Arkady Strugatsky (1925-1991) and Boris Strugatsky (1931-2012) Arkady and Boris Strugatsky began to collaborate in the early 1950s after Arkady had studied English and Japanese and worked as a technical translator and editor, and Boris was a computer mathematician at Pulkova astronomical observatory. The Encyclopedia of Science Fiction describes them as 'the best Soviet SF writers' and works such as Hard to be a God, Definitely Maybe, The Snail on the Slope and Monday Begins on Saturday are powerful and poignant novels that continue to amaze and move readers. Andrei Tarkovsky's much admired film, Stalker, was based on their most famous work, Roadside Picnic.

C.L. Moore

C.L. Moore (1911-1987) was born in Indianapolis and became a leading author of science fantasies for WEIRD TALES in the 1930s. After her marriage to fellow SF writer Henry Kuttner in 1940 she concentrated on writing science fiction, usually in collaboration with her husband. She turned to screenwriting after his untimely death; her TV series included MAVERICK and 77 SUNSET STRIP.

Christopher Priest

Christopher Priest's novels have built him an inimitable dual reputation as a contemporary literary novelist and a leading figure in modern SF and fantasy. His novel THE PRESTIGE is unique in winning both a major literary prize (THE JAMES TAIT BLACK AWARD and a major genre prize THE WORLD FANTASY AWARD); THE SEPARATION won both the ARTHUR C. CLARKE and the BRITISH SCIENCE FICTION AWARDS. THE ISLANDERS won both the BSFA and John W. Campbell awards. He was selected for the original BEST OF YOUNG BRITISH NOVELISTS in 1983.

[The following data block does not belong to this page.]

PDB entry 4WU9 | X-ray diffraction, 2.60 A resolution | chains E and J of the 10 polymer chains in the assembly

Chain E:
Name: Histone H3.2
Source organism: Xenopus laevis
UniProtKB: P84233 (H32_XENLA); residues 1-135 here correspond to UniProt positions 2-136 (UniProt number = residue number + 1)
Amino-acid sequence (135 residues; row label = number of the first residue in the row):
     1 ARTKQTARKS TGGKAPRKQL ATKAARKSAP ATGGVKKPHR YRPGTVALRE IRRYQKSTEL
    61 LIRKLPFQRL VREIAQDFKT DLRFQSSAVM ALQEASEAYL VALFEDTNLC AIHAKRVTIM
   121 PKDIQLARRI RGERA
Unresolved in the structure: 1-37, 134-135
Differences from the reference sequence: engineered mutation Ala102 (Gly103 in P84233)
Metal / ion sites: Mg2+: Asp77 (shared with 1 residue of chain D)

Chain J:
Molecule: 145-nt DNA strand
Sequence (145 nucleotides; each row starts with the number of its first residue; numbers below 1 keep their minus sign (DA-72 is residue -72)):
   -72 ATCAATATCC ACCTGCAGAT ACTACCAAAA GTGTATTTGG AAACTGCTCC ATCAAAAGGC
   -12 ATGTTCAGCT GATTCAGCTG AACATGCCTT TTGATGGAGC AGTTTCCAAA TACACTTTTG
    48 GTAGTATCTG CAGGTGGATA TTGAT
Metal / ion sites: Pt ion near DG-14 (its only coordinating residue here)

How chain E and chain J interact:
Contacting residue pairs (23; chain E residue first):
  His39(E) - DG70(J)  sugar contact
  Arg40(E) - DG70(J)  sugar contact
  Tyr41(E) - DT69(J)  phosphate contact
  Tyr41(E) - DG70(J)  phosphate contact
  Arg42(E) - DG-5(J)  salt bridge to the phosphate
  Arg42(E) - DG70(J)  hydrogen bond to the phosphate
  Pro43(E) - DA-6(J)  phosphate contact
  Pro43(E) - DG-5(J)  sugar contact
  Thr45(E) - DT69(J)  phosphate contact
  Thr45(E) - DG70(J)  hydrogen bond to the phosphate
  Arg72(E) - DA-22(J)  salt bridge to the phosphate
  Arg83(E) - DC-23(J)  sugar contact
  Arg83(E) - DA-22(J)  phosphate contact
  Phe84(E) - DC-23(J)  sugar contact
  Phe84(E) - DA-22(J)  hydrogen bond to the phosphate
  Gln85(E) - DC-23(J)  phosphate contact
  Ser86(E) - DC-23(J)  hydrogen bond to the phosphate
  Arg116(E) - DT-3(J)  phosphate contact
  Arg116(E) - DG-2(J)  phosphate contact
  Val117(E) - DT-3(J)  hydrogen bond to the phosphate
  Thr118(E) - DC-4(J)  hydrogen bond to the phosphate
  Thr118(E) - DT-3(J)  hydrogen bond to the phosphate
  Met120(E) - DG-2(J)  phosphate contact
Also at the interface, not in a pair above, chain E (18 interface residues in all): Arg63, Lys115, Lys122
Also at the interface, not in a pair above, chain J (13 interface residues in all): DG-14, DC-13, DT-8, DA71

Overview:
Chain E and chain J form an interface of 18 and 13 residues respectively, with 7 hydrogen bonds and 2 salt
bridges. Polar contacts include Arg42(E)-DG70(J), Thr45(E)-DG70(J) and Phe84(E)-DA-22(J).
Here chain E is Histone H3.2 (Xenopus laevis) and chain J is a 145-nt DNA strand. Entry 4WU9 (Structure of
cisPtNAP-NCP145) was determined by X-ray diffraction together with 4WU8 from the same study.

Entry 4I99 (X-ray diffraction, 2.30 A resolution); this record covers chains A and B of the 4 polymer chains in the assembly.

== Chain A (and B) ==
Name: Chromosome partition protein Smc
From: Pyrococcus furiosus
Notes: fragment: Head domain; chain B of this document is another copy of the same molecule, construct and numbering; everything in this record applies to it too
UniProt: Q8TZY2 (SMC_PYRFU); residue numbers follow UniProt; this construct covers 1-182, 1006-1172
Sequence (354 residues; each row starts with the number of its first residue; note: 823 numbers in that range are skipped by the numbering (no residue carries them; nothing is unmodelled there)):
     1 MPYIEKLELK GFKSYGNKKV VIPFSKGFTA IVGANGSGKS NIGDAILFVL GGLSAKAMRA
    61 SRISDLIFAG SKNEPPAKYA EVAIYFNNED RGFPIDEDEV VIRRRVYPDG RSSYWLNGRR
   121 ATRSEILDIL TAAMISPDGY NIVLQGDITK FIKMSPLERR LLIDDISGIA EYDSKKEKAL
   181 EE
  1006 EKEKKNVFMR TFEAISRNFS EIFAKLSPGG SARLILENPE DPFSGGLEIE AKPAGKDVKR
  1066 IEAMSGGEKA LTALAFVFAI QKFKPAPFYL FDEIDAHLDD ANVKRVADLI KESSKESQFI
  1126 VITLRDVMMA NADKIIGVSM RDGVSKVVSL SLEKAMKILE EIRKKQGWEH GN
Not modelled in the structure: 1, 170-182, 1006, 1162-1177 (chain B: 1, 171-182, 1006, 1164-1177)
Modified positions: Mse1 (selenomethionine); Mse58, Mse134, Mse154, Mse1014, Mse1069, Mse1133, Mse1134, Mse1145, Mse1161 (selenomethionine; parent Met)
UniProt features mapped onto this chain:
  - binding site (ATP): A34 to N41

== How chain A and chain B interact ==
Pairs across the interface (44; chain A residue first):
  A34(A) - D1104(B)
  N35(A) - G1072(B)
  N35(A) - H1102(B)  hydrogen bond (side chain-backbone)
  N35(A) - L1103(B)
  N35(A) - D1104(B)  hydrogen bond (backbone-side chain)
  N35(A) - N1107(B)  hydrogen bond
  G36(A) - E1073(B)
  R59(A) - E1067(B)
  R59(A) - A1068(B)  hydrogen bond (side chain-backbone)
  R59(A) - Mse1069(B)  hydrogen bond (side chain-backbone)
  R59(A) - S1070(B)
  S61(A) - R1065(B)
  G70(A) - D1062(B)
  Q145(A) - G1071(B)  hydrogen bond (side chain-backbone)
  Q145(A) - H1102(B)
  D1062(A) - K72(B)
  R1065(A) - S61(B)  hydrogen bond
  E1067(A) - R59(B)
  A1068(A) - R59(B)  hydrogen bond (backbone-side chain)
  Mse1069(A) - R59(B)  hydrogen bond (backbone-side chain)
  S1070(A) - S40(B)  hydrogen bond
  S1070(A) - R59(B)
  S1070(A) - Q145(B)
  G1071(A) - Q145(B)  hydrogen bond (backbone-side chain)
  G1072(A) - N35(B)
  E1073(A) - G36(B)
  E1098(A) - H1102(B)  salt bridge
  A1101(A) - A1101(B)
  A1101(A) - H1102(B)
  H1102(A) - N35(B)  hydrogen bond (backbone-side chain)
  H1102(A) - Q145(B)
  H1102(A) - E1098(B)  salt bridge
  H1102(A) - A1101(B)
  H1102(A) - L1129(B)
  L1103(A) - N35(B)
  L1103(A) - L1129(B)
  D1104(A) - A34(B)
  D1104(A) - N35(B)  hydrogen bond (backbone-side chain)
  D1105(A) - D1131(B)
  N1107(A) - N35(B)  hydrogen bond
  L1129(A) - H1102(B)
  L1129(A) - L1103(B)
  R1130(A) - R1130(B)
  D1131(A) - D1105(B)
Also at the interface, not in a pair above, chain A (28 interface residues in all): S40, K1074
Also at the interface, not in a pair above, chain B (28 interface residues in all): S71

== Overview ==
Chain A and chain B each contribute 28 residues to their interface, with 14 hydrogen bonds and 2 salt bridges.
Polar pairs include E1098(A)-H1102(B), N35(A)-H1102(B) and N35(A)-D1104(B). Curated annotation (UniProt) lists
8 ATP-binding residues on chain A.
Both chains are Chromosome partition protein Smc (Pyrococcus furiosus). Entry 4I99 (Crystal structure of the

Daniel Keyes

Daniel Keyes (1927-2014) Daniel Keyes was born in Brooklyn in 1927, and worked as a merchant seaman, editor and university English lecturer. He won the Hugo Award in 1960 for the short story that FLOWERS FOR ALGERNON was based on and the Nebula in 1966 for the full-length novel. In 1968 FLOWERS FOR ALGERNON became the Oscar-winning film CHARLY and has now sold over five million copies worldwide. He died in June 2014.

Ezekiel Boone

Ezekiel Boone lives in upstate New York with his wife and children. He is the author of THE HATCHING, SKITTER, and ZERO DAY.

George Turner

George Turner (1916-1997) George Reginald Turner was an Australian writer and critic, best known for the science fiction novels written in the later part of his career. His mainstream novel, The Cupboard Under the Stairs won the Miles Franklin Award, Australia's highest literary honour. His best-known SF novel, The Drowning Towers, was published in the UK under the title The Sea and Summer, and won the second Arthur C. Clarke Award in 1988. George Turner was named as a Guest of Honour for the 1999 World Science Fiction Convention held in his home town of Melbourne, but died before the event.